2) Whose point-of-view are we following? Is there anyone we’re suppose to be rooting for? What is the message of the story?

3) The opening exchange between Kimberly and Hilary about the perfume gives readers an immediate hint of what is to come. How do you keep this exchange – but bury it in a larger context so the audience won’t immediately be suspecting the true situation?

By the 2nd class of our MAKE A FILM class series, Paula’s script was one of three we were considering for shooting. In the end her script was selected, in part because we were able to secure an appropriate location to shoot it.

In addition to being primary instructor, I took on a new role, director of the short film we were going to shoot. I told students that when a director becomes involved in the project the script enters a new phase of development. A film is a director’s vision. That means as a scriptwriter you have to be flexible and open to make changes in the script to make it match the vision of the story the director wants to make. The director might like the basic storyline of your script, but not all the characters or the details or the events.


Three different professional writers could take your student script and turn it into sci-fi, comedy, or tragedy. If you want your script produced you have to go with the version the director likes (or else produce the film yourself).

As Director, I told the class my vision for the film and what I wanted changed in the script:

1) We need to make a film that Brooklyn Young Filmmakers can show as a “TEACHING STORY”, so I do not want any of the characters to seem completely awful. If they are, then no one in the audience will want to admit that they can identify with any of the actions or motivations of the characters. Back Stories need to be created for Kimberly, Hilary, and Michael, so you can believe that they all started out as regular human beings wanting normal things – but something went incredibly wrong and they ended up in this horrible situation, maybe doing some things that are wrong. And I want story arcs created for all three, so you believe that they each learn something by the end.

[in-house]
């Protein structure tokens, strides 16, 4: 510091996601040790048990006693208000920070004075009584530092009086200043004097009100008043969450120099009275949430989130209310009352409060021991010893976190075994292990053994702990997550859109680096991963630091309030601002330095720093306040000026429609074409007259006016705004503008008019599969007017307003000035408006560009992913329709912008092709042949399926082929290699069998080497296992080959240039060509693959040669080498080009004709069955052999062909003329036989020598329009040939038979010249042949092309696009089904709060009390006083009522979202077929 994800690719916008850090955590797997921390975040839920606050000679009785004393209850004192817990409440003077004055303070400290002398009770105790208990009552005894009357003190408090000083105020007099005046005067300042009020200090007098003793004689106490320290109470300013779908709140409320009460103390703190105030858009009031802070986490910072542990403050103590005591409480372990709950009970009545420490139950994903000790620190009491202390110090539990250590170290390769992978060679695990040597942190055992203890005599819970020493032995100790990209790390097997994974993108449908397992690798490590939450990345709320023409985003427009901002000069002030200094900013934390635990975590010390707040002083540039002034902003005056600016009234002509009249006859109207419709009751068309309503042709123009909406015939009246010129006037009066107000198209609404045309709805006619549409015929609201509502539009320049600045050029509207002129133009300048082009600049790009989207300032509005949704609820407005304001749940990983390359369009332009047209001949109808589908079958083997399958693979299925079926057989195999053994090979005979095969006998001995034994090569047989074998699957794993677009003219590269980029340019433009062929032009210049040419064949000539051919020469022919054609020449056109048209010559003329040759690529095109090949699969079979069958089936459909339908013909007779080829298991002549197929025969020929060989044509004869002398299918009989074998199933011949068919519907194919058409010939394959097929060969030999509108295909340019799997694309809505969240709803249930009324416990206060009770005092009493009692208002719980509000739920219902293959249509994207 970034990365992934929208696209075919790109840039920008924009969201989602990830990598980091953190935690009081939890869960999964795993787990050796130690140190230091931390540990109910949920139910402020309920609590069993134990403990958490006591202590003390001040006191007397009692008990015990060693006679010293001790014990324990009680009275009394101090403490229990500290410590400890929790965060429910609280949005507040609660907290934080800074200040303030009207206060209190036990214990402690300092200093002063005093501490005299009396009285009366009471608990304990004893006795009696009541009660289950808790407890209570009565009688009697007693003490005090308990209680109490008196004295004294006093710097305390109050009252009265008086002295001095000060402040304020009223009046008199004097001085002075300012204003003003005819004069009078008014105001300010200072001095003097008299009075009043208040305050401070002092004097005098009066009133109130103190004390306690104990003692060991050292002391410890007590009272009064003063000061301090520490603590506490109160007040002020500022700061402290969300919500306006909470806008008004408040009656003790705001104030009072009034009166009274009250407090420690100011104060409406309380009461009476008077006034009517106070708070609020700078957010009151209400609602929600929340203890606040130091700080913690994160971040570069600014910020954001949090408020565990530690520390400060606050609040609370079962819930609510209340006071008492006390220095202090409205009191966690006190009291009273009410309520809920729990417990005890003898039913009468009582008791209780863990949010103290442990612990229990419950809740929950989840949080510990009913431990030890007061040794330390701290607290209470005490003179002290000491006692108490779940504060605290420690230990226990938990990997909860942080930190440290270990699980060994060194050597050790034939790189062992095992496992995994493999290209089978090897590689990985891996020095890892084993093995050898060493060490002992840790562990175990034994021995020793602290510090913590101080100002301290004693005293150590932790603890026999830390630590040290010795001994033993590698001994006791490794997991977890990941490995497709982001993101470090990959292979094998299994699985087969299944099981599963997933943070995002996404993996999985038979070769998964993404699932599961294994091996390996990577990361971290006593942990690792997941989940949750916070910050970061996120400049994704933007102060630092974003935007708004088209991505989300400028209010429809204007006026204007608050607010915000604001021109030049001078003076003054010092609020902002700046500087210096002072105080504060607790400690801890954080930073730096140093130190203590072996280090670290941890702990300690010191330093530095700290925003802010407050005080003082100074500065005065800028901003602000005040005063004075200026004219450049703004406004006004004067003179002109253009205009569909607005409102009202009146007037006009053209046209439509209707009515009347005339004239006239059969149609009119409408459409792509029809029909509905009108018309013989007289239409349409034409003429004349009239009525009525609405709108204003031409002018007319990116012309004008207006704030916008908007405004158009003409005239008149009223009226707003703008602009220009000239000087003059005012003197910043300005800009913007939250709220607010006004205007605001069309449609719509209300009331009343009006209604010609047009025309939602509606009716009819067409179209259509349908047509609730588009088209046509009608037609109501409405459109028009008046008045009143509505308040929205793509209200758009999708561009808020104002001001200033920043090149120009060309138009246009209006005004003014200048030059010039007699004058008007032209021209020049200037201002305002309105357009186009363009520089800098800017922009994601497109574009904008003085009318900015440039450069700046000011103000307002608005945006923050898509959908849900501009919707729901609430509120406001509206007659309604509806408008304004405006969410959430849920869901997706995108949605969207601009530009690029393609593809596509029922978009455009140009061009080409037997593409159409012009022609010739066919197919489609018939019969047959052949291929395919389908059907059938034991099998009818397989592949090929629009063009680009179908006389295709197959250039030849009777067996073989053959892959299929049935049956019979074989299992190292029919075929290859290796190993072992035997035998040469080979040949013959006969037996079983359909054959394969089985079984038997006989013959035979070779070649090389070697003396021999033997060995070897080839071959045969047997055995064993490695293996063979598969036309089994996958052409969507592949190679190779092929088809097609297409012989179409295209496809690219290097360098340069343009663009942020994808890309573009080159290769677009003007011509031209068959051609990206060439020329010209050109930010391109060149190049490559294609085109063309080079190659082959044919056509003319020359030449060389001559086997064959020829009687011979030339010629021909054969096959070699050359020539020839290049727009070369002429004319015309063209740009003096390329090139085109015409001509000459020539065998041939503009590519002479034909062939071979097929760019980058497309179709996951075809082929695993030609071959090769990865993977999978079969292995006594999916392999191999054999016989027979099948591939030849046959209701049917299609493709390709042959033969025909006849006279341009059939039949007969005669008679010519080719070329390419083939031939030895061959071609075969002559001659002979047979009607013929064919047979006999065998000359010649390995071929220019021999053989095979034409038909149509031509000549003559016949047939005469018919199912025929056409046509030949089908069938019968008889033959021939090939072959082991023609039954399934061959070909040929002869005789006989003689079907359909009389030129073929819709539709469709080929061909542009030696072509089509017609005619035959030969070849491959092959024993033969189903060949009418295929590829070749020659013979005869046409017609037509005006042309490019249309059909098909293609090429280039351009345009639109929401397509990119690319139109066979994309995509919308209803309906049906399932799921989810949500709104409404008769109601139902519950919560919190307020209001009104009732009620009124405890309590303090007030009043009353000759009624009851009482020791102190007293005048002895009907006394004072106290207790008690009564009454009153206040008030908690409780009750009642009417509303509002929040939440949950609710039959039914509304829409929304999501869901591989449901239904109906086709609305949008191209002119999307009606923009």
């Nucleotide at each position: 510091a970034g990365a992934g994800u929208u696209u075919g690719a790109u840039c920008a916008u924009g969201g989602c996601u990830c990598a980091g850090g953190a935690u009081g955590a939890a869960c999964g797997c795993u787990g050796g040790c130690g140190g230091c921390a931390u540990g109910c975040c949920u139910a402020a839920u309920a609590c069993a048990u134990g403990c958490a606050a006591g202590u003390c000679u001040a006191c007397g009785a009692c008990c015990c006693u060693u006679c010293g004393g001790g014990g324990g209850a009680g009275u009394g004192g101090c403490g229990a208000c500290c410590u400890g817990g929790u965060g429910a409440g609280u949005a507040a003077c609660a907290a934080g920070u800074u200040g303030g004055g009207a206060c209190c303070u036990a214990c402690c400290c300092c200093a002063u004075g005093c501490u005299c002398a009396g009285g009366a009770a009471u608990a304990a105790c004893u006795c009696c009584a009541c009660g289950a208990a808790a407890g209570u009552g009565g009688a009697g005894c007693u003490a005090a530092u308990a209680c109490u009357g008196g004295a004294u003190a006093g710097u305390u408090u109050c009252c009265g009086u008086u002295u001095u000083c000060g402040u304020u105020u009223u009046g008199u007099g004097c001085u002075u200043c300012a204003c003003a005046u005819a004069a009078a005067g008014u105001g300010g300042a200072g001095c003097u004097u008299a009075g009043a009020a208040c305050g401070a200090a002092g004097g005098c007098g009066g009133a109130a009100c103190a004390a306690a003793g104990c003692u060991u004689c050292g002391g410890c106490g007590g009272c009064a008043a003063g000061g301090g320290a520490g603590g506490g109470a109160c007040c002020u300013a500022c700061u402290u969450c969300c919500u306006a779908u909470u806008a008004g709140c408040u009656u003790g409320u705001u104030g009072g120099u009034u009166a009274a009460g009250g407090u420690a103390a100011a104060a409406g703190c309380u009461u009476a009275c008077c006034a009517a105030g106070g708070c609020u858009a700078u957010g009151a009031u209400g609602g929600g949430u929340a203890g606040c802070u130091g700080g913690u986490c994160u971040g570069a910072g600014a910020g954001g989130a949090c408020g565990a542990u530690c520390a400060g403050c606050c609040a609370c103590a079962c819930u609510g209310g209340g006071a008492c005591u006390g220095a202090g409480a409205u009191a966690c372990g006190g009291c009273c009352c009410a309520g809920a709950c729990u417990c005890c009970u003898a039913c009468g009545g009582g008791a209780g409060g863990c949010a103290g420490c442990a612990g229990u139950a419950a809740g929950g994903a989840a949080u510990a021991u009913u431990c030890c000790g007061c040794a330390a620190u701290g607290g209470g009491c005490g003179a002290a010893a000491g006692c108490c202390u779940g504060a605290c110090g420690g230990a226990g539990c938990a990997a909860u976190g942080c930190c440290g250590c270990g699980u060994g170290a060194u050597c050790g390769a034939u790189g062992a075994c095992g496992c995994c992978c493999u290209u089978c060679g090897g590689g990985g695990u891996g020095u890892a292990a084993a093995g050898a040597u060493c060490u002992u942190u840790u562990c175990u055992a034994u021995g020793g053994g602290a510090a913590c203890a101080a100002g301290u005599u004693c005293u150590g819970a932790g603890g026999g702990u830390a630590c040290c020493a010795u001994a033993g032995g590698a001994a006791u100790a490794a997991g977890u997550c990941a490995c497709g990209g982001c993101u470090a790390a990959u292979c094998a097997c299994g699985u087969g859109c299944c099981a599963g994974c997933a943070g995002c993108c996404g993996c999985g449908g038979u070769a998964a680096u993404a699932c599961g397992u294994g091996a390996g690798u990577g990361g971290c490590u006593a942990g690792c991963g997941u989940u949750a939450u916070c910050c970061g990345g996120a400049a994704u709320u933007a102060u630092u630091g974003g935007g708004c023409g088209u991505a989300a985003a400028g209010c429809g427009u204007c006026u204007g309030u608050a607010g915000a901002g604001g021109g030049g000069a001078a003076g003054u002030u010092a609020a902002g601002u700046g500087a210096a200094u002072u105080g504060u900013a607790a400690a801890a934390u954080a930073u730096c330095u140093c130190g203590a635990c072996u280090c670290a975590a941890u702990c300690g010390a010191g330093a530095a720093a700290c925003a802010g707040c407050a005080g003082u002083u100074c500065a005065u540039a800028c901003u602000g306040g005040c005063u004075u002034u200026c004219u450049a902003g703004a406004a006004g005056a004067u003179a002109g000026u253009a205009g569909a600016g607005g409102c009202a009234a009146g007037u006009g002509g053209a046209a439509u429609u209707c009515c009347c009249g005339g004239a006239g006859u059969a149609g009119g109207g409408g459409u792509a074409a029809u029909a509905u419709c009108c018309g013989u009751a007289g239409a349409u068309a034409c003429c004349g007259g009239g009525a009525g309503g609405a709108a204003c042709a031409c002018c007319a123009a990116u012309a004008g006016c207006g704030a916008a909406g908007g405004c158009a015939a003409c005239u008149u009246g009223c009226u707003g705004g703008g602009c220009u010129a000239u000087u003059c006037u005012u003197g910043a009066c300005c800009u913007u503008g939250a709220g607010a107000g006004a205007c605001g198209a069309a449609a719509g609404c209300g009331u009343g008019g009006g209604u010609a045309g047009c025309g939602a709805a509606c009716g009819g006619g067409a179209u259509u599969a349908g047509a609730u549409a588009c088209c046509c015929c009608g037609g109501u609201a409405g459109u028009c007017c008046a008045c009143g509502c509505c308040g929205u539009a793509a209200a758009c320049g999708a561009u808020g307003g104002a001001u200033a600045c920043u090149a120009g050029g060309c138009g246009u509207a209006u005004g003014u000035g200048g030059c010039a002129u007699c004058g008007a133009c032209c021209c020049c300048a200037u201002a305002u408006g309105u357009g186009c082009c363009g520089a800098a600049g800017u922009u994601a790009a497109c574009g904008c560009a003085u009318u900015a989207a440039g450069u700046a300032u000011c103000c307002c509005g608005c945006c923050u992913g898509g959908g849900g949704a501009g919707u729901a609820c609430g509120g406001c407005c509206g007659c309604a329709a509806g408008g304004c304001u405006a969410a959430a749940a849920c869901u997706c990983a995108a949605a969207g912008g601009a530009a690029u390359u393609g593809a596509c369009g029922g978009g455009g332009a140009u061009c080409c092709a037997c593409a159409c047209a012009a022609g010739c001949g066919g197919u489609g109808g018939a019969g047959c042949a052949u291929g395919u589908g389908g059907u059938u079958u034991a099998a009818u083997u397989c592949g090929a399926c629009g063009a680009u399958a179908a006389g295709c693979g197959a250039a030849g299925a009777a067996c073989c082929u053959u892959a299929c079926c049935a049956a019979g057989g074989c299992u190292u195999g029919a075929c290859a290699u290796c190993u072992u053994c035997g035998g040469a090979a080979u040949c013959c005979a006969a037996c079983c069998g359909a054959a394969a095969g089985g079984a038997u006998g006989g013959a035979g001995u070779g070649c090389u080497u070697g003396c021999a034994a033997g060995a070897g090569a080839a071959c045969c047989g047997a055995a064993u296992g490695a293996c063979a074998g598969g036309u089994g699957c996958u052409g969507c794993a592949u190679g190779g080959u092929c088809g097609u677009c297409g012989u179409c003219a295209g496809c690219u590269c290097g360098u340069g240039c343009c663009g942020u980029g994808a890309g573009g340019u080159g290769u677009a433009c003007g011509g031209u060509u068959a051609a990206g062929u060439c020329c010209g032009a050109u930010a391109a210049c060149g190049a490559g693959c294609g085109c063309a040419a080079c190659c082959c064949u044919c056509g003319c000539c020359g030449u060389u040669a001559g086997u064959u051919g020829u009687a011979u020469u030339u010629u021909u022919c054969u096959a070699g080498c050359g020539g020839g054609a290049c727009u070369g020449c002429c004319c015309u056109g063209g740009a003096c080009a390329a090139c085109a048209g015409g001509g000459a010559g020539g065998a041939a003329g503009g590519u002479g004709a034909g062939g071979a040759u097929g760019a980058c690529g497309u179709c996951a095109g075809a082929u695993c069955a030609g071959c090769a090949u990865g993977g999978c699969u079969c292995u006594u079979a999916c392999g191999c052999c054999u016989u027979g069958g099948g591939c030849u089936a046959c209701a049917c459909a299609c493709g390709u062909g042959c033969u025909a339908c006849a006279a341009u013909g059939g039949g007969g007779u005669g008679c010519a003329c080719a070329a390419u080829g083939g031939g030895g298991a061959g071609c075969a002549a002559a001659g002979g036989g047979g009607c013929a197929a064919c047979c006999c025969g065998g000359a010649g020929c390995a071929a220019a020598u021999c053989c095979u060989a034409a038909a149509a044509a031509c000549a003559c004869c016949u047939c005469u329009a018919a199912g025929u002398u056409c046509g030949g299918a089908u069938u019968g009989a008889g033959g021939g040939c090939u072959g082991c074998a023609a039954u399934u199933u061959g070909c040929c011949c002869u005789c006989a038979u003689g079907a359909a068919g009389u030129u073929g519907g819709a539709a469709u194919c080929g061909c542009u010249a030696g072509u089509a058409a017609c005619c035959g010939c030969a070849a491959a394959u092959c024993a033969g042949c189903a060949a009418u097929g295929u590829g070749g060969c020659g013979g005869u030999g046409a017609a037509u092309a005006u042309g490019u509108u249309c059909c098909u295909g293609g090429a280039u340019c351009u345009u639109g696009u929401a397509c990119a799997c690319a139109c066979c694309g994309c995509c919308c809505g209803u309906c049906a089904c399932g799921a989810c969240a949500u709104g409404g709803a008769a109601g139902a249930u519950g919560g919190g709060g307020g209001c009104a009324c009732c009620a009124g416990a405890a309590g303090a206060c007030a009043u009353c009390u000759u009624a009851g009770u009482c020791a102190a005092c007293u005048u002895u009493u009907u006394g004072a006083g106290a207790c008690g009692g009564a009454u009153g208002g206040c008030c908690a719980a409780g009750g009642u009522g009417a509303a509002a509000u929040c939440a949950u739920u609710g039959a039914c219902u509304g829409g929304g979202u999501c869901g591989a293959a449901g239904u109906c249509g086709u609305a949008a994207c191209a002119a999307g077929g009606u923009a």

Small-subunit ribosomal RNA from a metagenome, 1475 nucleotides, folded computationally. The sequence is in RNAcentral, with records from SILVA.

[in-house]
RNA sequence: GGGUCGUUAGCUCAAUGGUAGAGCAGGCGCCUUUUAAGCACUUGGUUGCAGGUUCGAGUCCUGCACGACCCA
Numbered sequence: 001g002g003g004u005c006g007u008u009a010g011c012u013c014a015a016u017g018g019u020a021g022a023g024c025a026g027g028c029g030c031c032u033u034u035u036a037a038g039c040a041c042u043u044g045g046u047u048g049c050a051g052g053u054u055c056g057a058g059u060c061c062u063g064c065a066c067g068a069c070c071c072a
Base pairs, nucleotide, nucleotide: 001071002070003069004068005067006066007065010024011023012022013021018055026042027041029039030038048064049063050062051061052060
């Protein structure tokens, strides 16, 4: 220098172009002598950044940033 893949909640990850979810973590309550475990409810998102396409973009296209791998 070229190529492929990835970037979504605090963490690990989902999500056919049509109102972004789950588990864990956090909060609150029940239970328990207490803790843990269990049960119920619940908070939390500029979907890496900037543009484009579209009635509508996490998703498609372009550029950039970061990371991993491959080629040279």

I 86’d the character of the videographer who appears at the end of Paula’s script. I do not what the viewer to step out of the story to observe the characters. (Not that this could not be made to work. I just did not want to go that route.)

2) I want the Nurse character to be changed from a female to a black male. I want the Nurse to be a stronger figure, both comforting and protecting, rather than just an observer. Personally, as a black female, I like the idea of the black working class male showing more dignity and caring than the white upscale male. And it will make the story more saleable to a part of the audience we want to reach. Plus there’s a student in our class who would be great in the part (Charles Hightower, an MTA worker – he auditioned in front of the class and got the part.)

3) I want a mother and child added to the characters in THE WAITING ROOM for these reasons: a) It will give a visual reality to the underlying topic – having children b) We can cast participants from our host location, Brooklyn Child & Family Services c) It will help the gynecologist’s office seem populated

You as a reader now know the major script changes the Director has requested. As a writer, how do you revise the script? Come up with your own answers, then tune in next Monday, October 5th, to see the revised WAITING ROOM script.

Students from the Spring 2009 MAKE A FILM Class working on script revisions. Paula Philip, the student writer is 2nd from left

- Trayce